Seven projects have received funding of up to $10,000 in the inaugural 2020–2021 award cycle of Harvard Library’s Advancing Open Knowledge Grants Program, which seeks to advance open knowledge and foster innovation to further diversity, inclusion, belonging and anti-racism.
The funded projects are:
Jess Rios and Christine Fernsebner Eslao, Symposium: Facilitating Author Self Identification For Discovery and Inclusive Knowledge Production
One barrier to diversifying library collections is the lack of an easy way to discover how authors identify themselves. Identifying race, gender, and other aspects of authorial identity would be best served by enabling the authors to do so for themselves. We plan to hold a symposium with invited speakers to share expertise, engage in conversations around issues in author self-identification, and lay the groundwork of future working groups or development, both at Harvard and other institutions.
Kerry Masteller, The Music in The Music of Black Americans
As one way of meeting the challenge of making music by Black American composers easier to discover and perform, Loeb Music Library will supply an inventory of the musical examples in Dr. Eileen Southern’s foundational text, The Music of Black Americans (1971), with links to library records and digital surrogates. An appendix to a larger web project that celebrates the book’s 50th publication anniversary, the information in the inventory will be widely reusable by scholars, teachers, and performers.
Louise Collins, Uncovering the Diverse History of Massachusetts Eye and Ear
Drawing on the extensive physical collections at the Abraham Pollen Archives, this multi-stage project will seek to identify the first Black, Indigenous, and People of Color (BIPOC) and women residents, fellows, clinicians, and researchers at Massachusetts Eye and Ear to share their stories, and highlight significant contributions that BIPOC and women at MEE have made to their specialties. During the six-month grant term, APA staff will focus on making metadata available in HOLLIS, and finding aids in ArchivesSpace.
Daina Bouquin, Research Support for the Figures in the Sky Initiative
The Wolbach Library will identify, curate, and begin to create open resources that elevate Black and Indigenous voices and their astronomical heritage. The project team will focus on presenting and contextualizing asterisms from Native American and Native Hawai‘ian traditions and the African diaspora, with the ultimate goal of connecting people with resources to help them understand and appreciate different astronomical cultures, and engage in conversations about how colonialism and racism have been, and continue to be, facets of astronomical pursuits.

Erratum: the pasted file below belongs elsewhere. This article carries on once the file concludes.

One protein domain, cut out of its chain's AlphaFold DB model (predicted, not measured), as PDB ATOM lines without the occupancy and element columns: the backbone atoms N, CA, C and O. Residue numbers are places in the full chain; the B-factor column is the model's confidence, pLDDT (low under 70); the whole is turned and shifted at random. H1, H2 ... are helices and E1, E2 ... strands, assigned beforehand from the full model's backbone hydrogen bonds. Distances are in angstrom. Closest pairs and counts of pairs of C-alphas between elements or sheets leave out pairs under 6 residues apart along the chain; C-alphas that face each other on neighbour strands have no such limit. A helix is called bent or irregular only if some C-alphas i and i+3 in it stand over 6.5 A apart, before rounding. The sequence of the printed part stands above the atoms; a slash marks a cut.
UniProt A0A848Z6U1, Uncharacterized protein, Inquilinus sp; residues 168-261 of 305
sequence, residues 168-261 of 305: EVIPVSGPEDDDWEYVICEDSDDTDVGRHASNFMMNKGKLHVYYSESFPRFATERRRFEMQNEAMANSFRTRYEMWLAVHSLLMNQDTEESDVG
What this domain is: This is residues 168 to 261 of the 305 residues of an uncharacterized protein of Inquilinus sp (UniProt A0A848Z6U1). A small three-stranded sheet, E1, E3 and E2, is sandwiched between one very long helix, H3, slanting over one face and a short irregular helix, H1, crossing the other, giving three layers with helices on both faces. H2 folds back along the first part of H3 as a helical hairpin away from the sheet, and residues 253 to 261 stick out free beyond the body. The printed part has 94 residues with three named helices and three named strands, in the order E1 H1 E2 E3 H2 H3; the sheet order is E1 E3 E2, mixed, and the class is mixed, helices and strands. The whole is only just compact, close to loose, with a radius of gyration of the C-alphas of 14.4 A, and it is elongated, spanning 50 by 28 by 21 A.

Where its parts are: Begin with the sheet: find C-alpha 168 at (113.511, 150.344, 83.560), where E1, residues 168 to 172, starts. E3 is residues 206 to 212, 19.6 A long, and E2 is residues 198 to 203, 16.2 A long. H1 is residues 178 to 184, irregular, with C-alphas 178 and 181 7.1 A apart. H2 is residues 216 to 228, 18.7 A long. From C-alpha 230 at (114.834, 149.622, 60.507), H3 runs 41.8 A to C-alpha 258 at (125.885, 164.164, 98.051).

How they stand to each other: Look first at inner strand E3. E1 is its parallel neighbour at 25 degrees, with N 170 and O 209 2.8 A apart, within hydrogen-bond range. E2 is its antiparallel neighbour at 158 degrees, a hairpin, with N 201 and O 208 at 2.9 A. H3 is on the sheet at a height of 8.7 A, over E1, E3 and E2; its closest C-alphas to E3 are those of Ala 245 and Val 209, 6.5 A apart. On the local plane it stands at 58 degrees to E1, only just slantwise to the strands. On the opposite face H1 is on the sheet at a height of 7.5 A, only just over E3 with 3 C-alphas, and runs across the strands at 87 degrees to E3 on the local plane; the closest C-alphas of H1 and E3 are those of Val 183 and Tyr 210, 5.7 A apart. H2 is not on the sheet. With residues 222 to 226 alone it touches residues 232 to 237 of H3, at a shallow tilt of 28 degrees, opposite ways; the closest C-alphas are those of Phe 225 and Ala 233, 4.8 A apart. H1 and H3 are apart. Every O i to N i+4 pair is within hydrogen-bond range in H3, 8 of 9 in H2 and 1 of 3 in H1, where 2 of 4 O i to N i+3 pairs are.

Dorothy Berry, Enhancing Slavery, Abolition, Emancipation, and Freedom: Primary Sources from Houghton Library for Deeper Research
This project will enhance the research and educational possibilities for Houghton Library’s Slavery, Abolition, Emancipation, and Freedom: Primary Sources from Houghton Library (SAEF) digitization project, a curated set of over 2,000 rare and unique materials illustrating African American history from the 18th century through the turn of the 20th century. The project is planned to culminate with two additional deliverables: a DublinCore based dataset on the digitized records available through DataVerse, and an easy to access curated CURIOSity site.
Ron Lacey, Accessibility of Library Materials for the Visually Impaired
A first step towards offering new services that will lead to a fuller inclusion of people with disabilities, this project will equip one of the two sound-proof recording studios in Cabot Science Library to produce audio recordings of library materials and to make them accessible to members of the Harvard community who are blind or otherwise visually impaired. In addition to outfitting one of Cabot’s studios, equipment will also be purchased to allow some recording and post-production work from remote locations.
Susan Berstler, Tech Lending Projection Mapping Kit
Projection mapping is a way to communicate and create collective experiences beyond the confines of the indoor space: knowledge can be shared on the surfaces of historical buildings and monuments in order to provoke new thinking about their histories. This project will explore how projection mapping can be used to express the idea of inclusion and anti-racism to a broader audience by creating a projection mapping kit that will be made available to students, faculty, and staff through Cabot Science Library’s ongoing technology lending program.
The Advancing Open Knowledge program co-managers, Jehan Sinclair, Claire DeMarco, and Colleen Cressman, as well as a team of library staff reviewers, evaluated the projects on criteria related to user impact, DIBAR impact, innovation, contributions to open knowledge, integration with Harvard Library infrastructure, and accessibility. The review process will be evaluated and adapted for the second round of grants.